According to IDC, the worldwide DevOps software market is expected to reach $6.6 billion in 2022 — an increase of 40% since 2017 — with such rapid adoption explained by the overall technical progress and increased popularity of automation practices. Indeed, forward-thinking CTOs and CEOs are pouring millions of investment into collaborative, automated application development in order to streamline the product lifecycle and deliver high-quality software faster and at a lower cost.
To explain how DevOps principles can benefit your business, our in-house expert Nikita Dolya has compiled five DevOps trends to consider for your next project. But first, let’s recap what exactly “DevOps” entails.
Why is DevOps so popular in the IT community?
DevOps — a set of practices that combines software development (Dev) and IT operations (Ops) — is winning more and more fans for its speed, experimentation, and collaboration. It eliminates the walls dividing developers and operations teams in traditional IT companies and accelerates countless rounds of software releases. Faster deployments mean faster feedback from users, which leads to early bug detection and improved UX.
Remarkably, DevOps benefits all kinds of businesses, from startups looking to scale to enterprises striving to address new needs in an evolving landscape. If your company wants to pursue a more innovative operating model to continuously keep pace with the market, DevOps practices can help you do it — here’s five ways how.
Kubernetes, or k8s, is an open-source platform that eliminates manual processes involved in deploying and scaling containerized applications. Already a high quality standard for IT organizations, Kubernetes opens up a plethora of DevOps possibilities across traditional applications, hybrid- and multi-cloud implementations, and cloud-first application development.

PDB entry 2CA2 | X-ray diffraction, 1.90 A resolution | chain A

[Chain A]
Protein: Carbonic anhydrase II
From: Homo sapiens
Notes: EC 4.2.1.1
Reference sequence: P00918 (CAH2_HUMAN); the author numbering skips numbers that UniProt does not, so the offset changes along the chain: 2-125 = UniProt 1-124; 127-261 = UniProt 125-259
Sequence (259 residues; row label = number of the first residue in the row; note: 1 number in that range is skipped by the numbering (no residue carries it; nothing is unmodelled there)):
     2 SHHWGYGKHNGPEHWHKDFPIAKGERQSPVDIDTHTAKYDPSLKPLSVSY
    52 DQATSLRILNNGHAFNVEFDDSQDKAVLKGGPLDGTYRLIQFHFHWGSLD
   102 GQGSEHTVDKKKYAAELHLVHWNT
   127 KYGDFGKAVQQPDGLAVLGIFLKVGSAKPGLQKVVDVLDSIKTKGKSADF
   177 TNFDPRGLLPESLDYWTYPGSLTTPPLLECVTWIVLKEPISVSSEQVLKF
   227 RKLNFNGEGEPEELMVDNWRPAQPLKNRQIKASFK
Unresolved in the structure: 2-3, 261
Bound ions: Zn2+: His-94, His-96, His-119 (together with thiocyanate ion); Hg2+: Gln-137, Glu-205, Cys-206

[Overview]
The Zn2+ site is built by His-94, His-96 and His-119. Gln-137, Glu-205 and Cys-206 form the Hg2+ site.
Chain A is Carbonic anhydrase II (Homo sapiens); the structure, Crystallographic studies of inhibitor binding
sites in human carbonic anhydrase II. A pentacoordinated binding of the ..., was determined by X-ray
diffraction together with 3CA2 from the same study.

Kubernetes speeds up the whole development process, easing the burden of configuring, deploying, managing, and monitoring containerized applications at any scale. Moreover, it’s supported by every cloud provider and is compatible with all up-to-date third-party tools.
Serverless is a must-have for literally any business. Essentially, a serverless provider allows users to write and deploy code without the hassle of worrying about the underlying infrastructure. Beyond that, a company that gets backend services from a serverless vendor pays as they go, so they’re only charged for services upon significant reduction of operational costs.
Serverless is also supported by all cloud providers — AWS Lambda, Azure functions, Google Cloud Functions — and allows developers to concentrate on the business logic of the application. And with Database on Demand, users have the unique opportunity to create and support their own databases — a task traditionally left to database administrators.
By leveraging Database on Demand, you can use various database engines (currently the Open Community version of MySQL, PostgreSQL and InfluxDB) to access regular engine updates, request backup and recovery services, and ensure service continuity in case of hardware failure.